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Parents & Families

Parents and familiy members are vital partners in the success of University of Utah students! Block U strives to support parents and family members of undergraduate students by providing programming that connects families with the University and recognizing families as University partners in assisting students with their academic endeavors.

About Academic Learning Communities

A learning community is a small cohort - or group- of students and faculty in a class together for two consecutive semesters. First-Year Academic Learning Communities are design to help students efficiently fulfill general education reqiurements towards undergraduate degree at the University of Utah.

 

Reasons to encourage your student to join a learning community and why students say they are the best experience:

  • Maximize your time by earning more General Education credits with few classes
  • The small cohort feeling means classes are capped at 20 - 25 students
  • Create a community by getting to know your professors and peers over two semesters. There are often out-of-class activities, learning and service opportunities
  • Wrap-around support with each class/block having a embedded peer advisor, part of the class includes research training with a librarian, and access to a the university's Student Success Advocates
  • Improved academic outcomes including higher GPAs, students are more likely to stay in school, and get on track for a 4-year graduation schedule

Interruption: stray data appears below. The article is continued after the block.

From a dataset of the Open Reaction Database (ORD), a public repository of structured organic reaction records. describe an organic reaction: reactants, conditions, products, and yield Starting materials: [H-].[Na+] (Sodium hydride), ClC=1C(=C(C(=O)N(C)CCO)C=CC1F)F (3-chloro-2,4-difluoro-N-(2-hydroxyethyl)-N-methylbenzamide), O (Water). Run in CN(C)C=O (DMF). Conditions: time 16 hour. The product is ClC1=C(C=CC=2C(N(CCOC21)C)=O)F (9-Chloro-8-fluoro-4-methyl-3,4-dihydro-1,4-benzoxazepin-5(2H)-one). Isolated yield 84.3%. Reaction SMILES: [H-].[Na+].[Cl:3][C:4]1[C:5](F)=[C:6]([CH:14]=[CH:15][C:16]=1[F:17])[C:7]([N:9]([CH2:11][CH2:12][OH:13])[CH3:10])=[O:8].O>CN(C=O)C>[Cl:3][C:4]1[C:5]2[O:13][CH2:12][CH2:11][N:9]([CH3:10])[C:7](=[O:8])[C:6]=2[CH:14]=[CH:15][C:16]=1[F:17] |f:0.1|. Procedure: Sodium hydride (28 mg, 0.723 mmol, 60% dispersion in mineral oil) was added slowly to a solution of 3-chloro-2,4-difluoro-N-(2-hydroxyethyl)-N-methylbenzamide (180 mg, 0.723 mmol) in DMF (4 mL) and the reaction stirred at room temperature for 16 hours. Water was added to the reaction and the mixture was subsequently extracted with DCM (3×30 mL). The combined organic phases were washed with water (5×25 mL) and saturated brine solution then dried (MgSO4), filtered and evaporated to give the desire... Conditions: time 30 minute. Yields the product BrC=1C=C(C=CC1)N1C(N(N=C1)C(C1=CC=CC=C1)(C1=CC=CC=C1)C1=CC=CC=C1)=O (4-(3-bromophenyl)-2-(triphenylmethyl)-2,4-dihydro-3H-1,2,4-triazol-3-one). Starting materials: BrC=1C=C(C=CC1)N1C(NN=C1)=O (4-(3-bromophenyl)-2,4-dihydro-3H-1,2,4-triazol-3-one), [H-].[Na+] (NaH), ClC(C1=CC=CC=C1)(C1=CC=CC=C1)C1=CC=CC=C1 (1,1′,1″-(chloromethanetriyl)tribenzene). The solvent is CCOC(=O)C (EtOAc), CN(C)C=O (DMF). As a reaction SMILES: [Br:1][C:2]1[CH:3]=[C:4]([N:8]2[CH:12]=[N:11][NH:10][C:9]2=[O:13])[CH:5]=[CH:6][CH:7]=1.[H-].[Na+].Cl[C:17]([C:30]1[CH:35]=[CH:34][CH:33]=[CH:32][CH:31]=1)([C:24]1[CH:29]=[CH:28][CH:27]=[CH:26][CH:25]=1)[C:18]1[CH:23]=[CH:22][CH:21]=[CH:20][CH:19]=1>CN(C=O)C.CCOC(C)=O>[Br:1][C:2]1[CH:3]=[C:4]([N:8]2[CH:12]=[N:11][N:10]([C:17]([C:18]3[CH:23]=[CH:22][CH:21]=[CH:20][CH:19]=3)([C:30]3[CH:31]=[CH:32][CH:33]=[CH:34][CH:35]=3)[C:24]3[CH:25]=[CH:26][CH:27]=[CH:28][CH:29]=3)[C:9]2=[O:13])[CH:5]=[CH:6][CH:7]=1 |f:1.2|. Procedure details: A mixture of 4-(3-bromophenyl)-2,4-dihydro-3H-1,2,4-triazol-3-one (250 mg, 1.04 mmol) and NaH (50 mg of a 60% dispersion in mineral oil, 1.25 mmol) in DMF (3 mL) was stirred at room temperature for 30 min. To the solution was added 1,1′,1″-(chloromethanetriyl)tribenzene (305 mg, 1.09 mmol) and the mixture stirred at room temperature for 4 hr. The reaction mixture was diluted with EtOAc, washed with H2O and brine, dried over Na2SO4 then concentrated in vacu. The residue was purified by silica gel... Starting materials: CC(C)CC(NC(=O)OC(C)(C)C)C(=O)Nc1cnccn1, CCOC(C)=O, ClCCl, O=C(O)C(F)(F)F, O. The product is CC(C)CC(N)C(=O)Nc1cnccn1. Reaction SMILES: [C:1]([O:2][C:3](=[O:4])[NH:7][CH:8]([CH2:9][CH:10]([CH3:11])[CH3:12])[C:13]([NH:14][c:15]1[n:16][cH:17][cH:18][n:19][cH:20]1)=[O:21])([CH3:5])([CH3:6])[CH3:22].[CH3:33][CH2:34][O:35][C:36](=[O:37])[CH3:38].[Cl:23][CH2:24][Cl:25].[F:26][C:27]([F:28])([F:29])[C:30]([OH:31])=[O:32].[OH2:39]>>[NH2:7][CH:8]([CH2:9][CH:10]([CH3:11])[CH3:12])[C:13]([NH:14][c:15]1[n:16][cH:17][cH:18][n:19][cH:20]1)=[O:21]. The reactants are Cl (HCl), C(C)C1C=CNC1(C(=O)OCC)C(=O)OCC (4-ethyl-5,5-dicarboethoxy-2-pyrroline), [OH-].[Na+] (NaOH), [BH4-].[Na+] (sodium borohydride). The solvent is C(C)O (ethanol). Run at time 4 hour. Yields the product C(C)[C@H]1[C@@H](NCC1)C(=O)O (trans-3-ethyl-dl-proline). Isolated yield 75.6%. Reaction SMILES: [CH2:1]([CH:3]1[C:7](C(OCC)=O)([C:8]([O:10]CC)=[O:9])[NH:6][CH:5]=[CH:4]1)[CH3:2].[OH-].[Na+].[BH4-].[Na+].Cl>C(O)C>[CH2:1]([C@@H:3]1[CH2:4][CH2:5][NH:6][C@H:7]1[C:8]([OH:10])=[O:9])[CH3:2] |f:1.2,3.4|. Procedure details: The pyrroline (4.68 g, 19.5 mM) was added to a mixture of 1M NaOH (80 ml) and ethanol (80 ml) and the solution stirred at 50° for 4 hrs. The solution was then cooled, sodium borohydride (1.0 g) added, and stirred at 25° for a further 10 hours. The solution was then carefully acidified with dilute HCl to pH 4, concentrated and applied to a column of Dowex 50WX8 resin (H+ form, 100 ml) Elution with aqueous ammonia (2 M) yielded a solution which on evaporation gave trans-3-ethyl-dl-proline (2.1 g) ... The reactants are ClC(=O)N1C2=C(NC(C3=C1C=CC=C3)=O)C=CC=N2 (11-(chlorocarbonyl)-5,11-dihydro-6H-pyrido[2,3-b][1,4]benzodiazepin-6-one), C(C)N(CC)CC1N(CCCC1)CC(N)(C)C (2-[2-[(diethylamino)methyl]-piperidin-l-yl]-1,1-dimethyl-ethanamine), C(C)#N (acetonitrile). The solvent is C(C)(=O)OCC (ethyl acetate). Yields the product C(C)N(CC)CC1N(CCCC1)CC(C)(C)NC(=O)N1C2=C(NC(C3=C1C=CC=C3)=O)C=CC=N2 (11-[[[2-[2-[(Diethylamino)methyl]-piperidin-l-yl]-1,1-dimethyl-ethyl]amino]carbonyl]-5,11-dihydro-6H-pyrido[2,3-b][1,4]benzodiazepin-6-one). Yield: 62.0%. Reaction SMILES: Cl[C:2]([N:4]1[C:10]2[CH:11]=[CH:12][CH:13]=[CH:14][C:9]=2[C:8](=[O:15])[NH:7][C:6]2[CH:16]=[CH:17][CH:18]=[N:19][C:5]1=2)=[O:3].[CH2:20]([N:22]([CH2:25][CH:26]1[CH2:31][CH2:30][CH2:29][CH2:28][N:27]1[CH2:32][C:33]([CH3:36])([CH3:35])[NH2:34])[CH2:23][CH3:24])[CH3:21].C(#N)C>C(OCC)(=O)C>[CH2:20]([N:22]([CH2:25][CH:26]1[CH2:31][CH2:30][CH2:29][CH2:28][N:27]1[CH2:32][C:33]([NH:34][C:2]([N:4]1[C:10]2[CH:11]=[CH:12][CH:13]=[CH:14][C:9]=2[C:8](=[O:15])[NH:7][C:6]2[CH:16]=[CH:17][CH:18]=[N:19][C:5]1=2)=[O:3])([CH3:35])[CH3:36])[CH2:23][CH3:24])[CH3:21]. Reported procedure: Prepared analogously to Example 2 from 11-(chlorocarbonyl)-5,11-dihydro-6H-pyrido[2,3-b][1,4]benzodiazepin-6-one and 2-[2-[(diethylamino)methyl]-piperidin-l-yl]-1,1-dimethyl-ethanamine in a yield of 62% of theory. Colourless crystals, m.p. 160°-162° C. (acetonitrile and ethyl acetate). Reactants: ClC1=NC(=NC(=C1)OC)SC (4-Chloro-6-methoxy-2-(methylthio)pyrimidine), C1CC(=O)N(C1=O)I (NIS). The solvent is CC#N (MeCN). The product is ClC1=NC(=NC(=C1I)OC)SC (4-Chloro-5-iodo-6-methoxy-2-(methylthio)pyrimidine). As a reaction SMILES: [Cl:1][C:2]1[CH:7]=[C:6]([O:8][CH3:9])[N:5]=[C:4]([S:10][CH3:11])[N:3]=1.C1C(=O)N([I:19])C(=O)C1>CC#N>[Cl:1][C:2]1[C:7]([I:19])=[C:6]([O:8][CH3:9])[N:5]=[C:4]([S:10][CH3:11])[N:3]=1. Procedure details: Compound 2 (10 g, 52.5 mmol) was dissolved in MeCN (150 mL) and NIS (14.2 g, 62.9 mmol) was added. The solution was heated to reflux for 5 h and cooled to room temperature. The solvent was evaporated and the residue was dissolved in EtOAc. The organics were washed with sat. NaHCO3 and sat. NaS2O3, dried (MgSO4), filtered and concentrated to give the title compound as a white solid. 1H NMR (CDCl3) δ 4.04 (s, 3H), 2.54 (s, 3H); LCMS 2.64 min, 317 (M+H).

Why Block U?

Block U provides the best of both worlds by combining the personal attention of a small college environment with the unparalleled resources of a large research university. First-year students get the opportunity to participate in a learning community with students from a diverse set of social backgrounds representing a wide range of high schools across Utah, the United States, and throughout the world drawn together by shared goals and common intellectual interests. 

With a wide range of learning communities, students choose the one that best fits their personal interests and professional goals. All learning communities are tailored to create a supportive and caring learning environment. 

In addition to special course offerings, there are always activities going on within the learning communities and across the program, including field trips, guest speakers, community service projects, recreational athletics, research projects, and so much more. The small size, friendly environment, campus partnerships and special activities of Block U help ease the transition to college and lay the foundation towards a fulfilled future.

 

With Block U, your student will:

  • Complete all of their General Education Intellectual Exploration requirements in one year
  • Develop the skills and knowledge to plan and take 15 credit hours or more each semester
  • Develop connections with Block U students, faculty, peer advisors, and campus resources
  • Receive official stamp on their transcript and a Block U certificate
  • Conduct and produce relevant community-engaging projects

Programs

For two semesters, a small group of students, peer advisor and faculty participate in a class built around a theme. In addition to the learning community class, students register for a schedule (block) of thematically organized classes that together with the learning community class, meet all the required Intellectual Exploration components of general education. In Block U classes, students develop skills that are important for all careers, such as problem solving, written and oral communication skills, and teamwork.